The origins of the phrase are not clear cut. These two articles cast doubt on Ollie Pickering being the origin.
BASEBALL LANGUAGE IN THE 1890s
It has been often written that the term "Texas Leaguer" comes from the major league debut of Ollie Picketing, who got four hits in his firstgame after being called up from the Texas League. Each hit just blooped over the infield. The next day a reporter who missed a play saw Pickering on first base and asked what happened. "Oh, he just made another one of those Texas League hits," said another reporter. However, Robert McConnell looked up the game stories for Ollie Pickering's 1896 debit, and reports that the record does not support this story.
"The New Bill James Historical Baseball Abstract" by Bill James (at page 69)
The Answer Guy: Origin of the 'Texas Leaguer' hard to pin down
By JOHN MARSHALL, SEATTLE POST-INTELLIGENCER REPORTER
Thursday, September 19, 2002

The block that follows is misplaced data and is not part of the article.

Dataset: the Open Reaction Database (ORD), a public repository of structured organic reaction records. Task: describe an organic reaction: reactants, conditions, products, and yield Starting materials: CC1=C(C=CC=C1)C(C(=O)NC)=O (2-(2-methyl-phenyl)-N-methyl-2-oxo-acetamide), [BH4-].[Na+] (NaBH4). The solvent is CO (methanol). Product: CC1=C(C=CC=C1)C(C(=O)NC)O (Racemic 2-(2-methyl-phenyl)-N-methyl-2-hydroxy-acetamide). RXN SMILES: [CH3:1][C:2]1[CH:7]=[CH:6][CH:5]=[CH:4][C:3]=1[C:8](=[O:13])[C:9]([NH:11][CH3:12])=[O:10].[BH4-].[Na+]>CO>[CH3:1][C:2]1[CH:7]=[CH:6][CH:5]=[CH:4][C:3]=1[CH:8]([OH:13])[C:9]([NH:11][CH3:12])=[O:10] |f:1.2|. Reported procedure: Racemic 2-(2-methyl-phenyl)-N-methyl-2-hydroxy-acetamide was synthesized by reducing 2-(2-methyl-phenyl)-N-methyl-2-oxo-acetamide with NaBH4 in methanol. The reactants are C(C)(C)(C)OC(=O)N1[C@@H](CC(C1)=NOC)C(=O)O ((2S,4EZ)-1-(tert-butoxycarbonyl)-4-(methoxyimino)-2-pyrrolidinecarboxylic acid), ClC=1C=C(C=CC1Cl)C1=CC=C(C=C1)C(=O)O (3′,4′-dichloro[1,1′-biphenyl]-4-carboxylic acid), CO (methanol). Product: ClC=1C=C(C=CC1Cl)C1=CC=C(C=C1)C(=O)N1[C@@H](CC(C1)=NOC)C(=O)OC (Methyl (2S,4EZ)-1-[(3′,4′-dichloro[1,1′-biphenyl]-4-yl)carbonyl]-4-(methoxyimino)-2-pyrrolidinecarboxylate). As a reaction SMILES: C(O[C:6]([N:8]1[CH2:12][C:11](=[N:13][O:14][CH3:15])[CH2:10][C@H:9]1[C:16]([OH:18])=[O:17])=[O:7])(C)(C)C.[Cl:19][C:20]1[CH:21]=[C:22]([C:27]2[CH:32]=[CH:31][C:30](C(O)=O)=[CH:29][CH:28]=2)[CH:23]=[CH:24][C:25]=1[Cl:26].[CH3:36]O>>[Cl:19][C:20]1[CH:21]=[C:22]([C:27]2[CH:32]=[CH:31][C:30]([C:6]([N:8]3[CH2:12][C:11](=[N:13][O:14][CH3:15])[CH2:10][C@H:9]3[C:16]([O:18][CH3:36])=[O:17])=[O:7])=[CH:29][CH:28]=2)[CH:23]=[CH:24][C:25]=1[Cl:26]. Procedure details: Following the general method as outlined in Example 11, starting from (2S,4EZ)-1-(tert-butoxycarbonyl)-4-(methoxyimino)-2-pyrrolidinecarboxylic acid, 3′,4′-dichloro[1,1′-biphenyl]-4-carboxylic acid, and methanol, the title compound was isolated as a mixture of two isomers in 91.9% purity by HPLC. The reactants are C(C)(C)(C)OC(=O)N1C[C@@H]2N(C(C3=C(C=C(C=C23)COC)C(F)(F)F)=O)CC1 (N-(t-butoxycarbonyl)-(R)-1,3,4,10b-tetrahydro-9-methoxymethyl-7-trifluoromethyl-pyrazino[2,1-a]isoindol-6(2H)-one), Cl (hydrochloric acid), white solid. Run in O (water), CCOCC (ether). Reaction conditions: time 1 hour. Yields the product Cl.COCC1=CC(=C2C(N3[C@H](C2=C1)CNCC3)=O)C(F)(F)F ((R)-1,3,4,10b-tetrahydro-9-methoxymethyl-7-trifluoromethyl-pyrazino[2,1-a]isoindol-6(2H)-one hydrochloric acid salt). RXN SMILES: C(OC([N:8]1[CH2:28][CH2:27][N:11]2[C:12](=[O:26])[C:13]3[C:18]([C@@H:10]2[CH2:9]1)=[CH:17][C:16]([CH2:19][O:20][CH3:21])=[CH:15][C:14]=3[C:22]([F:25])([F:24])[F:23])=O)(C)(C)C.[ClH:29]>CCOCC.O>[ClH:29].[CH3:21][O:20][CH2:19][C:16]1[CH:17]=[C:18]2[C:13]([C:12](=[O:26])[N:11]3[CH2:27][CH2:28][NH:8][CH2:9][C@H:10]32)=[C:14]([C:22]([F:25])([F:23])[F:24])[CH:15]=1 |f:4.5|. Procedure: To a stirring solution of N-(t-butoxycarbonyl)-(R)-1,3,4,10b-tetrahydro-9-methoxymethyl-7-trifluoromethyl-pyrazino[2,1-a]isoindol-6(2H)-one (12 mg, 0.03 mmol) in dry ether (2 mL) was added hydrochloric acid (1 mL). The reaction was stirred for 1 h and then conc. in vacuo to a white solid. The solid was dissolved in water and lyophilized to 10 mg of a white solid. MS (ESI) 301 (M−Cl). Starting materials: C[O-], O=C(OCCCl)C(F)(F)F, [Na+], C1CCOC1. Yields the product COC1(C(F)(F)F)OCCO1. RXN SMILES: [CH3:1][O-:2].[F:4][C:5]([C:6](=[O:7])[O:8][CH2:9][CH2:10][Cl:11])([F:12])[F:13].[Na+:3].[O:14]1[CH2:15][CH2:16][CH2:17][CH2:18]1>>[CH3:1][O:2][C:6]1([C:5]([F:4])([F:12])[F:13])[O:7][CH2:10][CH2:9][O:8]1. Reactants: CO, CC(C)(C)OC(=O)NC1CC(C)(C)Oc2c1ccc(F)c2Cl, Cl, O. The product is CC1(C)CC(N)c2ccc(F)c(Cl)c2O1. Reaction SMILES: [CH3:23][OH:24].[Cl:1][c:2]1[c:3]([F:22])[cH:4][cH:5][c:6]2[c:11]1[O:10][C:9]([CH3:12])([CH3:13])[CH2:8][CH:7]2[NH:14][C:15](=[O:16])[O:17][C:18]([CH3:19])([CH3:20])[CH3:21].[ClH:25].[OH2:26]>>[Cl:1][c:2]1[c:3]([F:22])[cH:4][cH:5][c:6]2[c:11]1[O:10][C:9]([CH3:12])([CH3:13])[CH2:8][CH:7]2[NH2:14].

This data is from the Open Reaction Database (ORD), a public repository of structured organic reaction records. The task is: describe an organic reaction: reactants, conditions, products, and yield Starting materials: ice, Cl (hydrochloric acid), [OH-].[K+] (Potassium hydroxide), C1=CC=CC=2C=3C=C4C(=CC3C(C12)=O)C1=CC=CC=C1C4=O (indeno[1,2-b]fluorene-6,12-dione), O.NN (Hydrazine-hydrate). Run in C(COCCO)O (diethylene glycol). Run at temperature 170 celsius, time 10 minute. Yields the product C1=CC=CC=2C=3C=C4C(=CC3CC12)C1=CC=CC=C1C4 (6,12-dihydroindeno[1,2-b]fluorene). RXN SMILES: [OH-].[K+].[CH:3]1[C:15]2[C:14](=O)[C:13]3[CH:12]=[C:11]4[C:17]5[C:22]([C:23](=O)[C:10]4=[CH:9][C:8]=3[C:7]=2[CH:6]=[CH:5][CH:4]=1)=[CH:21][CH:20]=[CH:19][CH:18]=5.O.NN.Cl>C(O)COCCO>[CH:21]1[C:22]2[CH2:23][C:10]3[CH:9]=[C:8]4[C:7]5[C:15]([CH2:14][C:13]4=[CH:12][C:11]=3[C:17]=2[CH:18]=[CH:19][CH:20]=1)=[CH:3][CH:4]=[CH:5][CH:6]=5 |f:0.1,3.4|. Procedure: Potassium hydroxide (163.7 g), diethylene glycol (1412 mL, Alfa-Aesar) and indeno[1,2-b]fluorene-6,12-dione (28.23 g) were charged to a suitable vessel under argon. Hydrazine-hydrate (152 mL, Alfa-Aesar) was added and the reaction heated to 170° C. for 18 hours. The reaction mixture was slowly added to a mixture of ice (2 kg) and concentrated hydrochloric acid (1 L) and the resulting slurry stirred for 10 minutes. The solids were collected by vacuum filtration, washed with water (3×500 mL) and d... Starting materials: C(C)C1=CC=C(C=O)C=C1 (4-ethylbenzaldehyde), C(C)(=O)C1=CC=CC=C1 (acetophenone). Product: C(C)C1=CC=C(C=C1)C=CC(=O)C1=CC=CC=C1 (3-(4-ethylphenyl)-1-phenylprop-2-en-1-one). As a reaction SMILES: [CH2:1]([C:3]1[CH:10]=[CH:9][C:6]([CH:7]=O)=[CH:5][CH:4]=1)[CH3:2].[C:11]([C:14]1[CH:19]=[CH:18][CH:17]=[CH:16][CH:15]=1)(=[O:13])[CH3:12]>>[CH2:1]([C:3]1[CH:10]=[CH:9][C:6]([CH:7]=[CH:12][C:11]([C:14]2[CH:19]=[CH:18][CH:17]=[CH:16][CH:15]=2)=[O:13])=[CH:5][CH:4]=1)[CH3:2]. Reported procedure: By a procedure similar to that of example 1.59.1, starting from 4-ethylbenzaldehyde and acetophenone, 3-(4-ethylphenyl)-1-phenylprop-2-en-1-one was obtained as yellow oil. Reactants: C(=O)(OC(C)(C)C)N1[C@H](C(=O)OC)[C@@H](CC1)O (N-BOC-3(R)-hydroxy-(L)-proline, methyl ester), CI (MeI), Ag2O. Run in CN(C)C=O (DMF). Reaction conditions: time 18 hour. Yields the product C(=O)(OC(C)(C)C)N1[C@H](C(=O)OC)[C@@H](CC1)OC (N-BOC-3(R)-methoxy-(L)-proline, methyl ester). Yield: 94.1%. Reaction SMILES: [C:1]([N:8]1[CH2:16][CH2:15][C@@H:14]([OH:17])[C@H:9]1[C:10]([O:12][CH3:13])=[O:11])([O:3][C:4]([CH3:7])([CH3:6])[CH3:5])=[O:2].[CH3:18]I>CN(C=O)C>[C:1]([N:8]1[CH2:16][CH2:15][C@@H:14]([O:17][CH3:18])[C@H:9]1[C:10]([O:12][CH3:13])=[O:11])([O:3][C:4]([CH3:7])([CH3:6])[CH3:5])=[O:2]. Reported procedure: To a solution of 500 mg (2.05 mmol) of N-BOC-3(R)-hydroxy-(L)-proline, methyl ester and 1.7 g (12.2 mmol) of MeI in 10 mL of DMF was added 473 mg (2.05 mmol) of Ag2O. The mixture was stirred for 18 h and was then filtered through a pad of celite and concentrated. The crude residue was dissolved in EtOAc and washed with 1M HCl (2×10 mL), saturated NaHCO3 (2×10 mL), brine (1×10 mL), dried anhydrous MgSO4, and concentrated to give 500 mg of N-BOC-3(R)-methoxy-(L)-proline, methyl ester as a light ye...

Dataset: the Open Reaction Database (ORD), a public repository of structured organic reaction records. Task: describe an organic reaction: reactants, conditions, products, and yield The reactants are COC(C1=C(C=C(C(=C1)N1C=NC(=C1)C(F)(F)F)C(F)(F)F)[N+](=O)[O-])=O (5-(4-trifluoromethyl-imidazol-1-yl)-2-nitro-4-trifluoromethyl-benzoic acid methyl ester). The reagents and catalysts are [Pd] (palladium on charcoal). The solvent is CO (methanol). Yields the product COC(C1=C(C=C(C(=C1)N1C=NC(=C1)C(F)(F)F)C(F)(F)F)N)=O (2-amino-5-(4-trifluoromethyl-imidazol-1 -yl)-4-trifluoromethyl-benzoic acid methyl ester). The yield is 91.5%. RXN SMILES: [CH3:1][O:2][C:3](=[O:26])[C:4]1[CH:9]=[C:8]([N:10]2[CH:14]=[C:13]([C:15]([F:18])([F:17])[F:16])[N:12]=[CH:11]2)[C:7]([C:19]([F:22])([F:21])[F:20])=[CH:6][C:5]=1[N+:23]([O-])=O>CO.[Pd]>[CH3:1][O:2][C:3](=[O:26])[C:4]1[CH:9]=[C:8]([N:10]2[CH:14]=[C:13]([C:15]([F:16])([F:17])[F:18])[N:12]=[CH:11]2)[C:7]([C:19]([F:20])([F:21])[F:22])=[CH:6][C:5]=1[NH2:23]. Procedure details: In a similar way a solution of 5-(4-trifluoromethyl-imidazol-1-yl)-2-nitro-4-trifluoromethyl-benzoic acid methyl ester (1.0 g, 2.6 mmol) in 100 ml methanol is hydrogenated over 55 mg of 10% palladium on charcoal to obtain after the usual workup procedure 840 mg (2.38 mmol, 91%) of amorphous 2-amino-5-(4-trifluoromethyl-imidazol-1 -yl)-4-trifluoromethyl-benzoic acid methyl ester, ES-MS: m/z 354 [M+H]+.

There are as many theories about that as there are about the JFK assassination. It is agreed that this term for a bloop single into the outfield dates from around the start of the 20th century. But where it came from is the subject of at least a half dozen theories, as recounted in Paul Dickson's authoritative "New Dickson Baseball Dictionary." The Texas League theories range from a team in the Texas League that specialized in the use of the bloop single as an offensive weapon; to the effects of strong Gulf Stream winds on outfield flies in the Texas League; to the debut of Ollie Pickering, either in the majors or the Texas League, who came to bat and proceeded to run off a string of seven straight bloop hits